A question I often ask myself as I lie awake at night in a cold sweat thinking about Interference: Dead Air is… why is our game set in the 80s? I wasn’t alive, at least according to my birth certificate, and unless Brad has been lying to me all this time, neither was he. Seems peculiar then that we’d choose a time period that we have no frame of reference for, right? WRONG!
Well… still actually kind of right. We set the game in the late 80s to give ourselves a little bit of leeway to dip into the early 90s when it came to aesthetics, but the fact of the matter remains that neither one of us has any authority over what it was like to be pushing our 30s, like the characters in our game, during that time. And even though we both can remember an age before the internet, I at least was more preoccupied with school picture day than the existential dread that comes along with the search for belonging in an ever-changing, chaotic world.
So, back to the question: then why the 80s?
Well, believe it or not, Interference: Dead Air was originally conceived to take place in a not-so-distant future. Our setting of a remote outpost in the desert felt timeless, and imagining what we could do from a story perspective in a year that hadn’t come yet was more exciting than the prospect of sinking a ton of time researching a bygone era. It wasn’t until we started developing the mechanics of the game that our philosophy changed.
We knew fairly early what our three primary mechanics were going to be: talking over a radio, using a map to track locations, and utilizing a computer to reroute power… none of which require any cutting-edge technology. In fact, the complications of modern tech and communication methods were really the catalyst that forced us to reconsider when the game takes place. This is a common problem Brad and I have both encountered with our background in film: cell phones and the internet complicate everything. And if the game is set in the future, the technological abilities would be even more advanced. Writing around those possibilities was beginning to feel contrived as our story began to take shape.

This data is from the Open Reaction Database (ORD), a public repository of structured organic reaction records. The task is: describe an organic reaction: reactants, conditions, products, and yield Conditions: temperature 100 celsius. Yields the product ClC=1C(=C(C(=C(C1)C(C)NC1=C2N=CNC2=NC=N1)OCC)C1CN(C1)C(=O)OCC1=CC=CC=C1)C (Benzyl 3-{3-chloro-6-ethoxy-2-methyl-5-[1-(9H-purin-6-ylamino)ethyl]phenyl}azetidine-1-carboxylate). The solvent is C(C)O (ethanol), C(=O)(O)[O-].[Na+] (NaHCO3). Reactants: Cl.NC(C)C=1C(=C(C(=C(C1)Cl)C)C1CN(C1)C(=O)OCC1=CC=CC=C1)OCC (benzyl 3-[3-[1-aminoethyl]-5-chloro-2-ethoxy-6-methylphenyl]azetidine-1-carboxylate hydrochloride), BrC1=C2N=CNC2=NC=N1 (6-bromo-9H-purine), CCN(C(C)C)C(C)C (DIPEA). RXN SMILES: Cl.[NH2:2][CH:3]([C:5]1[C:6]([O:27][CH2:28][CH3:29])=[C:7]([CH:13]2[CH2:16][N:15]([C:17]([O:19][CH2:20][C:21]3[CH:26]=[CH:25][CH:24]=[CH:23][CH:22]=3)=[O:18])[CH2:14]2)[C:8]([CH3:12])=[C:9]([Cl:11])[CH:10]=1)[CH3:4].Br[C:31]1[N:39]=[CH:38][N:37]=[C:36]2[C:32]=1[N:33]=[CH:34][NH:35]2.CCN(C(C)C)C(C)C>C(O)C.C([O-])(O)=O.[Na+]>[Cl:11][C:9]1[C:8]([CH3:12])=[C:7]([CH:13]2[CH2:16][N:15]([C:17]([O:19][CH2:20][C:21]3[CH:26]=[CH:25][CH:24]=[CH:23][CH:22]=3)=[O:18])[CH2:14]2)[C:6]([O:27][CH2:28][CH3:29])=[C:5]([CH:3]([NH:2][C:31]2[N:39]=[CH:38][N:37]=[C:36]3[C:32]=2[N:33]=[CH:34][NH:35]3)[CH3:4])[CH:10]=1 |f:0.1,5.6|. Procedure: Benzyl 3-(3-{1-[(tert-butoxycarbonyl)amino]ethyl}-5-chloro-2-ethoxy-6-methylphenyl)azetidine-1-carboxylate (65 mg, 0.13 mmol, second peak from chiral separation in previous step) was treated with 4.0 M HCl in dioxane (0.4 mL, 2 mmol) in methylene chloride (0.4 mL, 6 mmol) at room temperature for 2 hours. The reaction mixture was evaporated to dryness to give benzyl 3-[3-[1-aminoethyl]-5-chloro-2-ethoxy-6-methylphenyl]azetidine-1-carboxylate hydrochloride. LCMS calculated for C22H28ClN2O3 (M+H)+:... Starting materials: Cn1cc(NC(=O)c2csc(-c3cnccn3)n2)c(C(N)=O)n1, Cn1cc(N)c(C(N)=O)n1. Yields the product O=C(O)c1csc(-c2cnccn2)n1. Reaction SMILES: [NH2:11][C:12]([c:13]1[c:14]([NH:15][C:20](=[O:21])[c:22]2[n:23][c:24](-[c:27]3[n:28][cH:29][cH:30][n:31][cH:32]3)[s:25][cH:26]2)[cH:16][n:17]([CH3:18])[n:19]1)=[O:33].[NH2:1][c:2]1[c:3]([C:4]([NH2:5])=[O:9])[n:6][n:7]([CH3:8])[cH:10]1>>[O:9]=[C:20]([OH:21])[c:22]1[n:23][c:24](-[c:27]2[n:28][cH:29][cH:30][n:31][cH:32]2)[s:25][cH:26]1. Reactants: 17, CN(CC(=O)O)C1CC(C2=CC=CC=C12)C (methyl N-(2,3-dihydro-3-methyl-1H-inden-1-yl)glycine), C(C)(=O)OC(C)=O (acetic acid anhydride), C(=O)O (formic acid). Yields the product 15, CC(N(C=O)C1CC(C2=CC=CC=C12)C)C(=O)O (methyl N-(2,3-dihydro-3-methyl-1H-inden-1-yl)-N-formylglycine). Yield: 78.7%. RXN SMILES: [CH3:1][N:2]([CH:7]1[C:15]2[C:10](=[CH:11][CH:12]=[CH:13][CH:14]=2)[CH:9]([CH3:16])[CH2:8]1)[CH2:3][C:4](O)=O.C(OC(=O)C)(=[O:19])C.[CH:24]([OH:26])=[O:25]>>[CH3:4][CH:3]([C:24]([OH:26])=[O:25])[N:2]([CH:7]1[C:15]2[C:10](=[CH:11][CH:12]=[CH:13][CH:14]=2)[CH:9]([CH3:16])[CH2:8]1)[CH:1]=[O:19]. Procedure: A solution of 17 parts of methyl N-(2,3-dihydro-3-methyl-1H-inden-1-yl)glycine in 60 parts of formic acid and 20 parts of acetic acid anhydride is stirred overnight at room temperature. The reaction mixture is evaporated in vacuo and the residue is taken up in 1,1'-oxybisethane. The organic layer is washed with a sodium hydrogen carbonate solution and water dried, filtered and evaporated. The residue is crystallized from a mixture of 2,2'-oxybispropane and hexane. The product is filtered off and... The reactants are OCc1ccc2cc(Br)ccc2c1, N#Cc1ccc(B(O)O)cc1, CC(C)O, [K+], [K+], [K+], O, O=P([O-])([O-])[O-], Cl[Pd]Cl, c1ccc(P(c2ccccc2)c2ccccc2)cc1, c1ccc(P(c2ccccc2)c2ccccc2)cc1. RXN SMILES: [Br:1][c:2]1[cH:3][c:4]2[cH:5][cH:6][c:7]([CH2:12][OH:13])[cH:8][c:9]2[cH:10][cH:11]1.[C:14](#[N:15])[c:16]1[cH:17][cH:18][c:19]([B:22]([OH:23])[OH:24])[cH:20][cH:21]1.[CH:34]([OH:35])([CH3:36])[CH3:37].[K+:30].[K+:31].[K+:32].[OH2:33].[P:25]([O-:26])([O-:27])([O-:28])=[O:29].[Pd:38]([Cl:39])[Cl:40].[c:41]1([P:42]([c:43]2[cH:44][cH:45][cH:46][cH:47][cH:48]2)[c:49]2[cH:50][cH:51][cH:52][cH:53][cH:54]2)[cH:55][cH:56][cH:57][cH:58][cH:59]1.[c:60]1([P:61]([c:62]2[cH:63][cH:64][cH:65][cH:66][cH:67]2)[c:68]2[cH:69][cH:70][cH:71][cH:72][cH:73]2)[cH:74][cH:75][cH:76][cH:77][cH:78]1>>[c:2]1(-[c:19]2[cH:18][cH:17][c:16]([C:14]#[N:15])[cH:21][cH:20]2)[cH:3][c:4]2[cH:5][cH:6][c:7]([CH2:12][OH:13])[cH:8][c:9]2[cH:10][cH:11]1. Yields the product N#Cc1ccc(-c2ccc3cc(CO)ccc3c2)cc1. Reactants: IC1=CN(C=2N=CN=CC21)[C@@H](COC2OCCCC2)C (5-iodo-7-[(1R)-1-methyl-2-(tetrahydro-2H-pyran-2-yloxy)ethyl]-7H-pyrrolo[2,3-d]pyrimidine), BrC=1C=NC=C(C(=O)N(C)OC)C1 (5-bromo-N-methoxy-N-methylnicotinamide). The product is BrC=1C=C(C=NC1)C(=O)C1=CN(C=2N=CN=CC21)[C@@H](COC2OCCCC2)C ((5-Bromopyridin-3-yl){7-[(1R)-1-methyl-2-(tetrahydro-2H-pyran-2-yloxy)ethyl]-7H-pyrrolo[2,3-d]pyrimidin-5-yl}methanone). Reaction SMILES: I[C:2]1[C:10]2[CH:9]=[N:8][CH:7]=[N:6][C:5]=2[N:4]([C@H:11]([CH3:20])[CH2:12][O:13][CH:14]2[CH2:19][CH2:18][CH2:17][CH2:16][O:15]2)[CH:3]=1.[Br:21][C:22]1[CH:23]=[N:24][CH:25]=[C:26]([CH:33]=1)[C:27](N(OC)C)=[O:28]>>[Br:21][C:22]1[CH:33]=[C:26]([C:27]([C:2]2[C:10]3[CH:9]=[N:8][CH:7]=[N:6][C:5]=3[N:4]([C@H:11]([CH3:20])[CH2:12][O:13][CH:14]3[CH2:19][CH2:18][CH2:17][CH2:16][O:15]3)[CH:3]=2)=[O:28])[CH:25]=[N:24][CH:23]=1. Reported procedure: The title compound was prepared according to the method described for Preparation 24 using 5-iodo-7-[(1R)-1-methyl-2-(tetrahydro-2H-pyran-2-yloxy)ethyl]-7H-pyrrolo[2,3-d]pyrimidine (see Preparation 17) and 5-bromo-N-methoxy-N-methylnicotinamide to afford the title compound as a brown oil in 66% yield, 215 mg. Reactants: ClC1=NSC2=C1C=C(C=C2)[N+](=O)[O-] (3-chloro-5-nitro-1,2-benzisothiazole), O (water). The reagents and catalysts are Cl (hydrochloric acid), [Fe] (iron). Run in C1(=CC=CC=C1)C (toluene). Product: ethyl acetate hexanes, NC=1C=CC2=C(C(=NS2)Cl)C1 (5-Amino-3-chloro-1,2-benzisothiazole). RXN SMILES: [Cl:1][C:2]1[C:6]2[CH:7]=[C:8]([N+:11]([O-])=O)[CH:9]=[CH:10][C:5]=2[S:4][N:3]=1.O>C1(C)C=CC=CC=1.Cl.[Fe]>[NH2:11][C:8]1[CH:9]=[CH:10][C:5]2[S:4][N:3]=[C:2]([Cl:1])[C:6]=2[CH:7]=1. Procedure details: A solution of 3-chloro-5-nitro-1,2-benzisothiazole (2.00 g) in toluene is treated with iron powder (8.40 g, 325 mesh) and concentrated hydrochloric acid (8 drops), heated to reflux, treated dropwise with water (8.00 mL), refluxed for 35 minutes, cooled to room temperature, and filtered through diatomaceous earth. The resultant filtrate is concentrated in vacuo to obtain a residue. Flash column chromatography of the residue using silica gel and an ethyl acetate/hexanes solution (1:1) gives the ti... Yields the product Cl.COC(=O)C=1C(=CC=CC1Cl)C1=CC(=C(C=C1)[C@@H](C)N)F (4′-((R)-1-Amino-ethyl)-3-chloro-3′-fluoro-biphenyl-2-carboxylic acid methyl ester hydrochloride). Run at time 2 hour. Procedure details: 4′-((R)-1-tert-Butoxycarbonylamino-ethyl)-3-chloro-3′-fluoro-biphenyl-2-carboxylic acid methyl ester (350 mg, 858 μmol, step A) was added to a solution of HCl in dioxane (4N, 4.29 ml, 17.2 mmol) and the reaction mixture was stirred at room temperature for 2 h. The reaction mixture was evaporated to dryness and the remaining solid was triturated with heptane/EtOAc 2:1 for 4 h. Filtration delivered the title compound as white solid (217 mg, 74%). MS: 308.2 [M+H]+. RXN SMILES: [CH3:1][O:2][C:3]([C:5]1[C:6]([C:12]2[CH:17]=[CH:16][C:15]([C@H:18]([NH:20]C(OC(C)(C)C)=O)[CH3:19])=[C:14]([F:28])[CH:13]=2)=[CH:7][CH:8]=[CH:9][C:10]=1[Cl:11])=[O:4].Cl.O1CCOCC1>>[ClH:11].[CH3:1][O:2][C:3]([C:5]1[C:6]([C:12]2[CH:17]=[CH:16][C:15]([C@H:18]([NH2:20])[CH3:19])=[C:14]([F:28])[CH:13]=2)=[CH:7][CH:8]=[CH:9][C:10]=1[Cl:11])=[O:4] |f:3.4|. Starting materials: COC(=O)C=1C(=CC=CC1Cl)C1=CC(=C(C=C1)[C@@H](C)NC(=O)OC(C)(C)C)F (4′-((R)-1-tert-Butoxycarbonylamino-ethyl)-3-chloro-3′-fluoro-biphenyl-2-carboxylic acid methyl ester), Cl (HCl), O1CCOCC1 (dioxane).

On top of that, there’s a sense of nostalgia that comes with setting a story in the past, and thematically that felt more appropriate. So much of our game’s narrative is centered around the friendship between the player character and their best friend, Valerie. That relationship itself is tied to a long and storied past, rooted in “better times” and a fondness for how things once were. The future couldn’t afford that.
So, we dove in and did that research that we had been trying to avoid. And you know what? What a treat! We learned so much about the past culturally, politically, socioeconomically, and many other words ending with “-lly” that it gave us a new perspective on where the world was at when we entered into it. I’ve since become obsessed with 80s movies. And Brad? Well, let’s just say I’ve given up on talking him down from exclusively wearing parachute pants.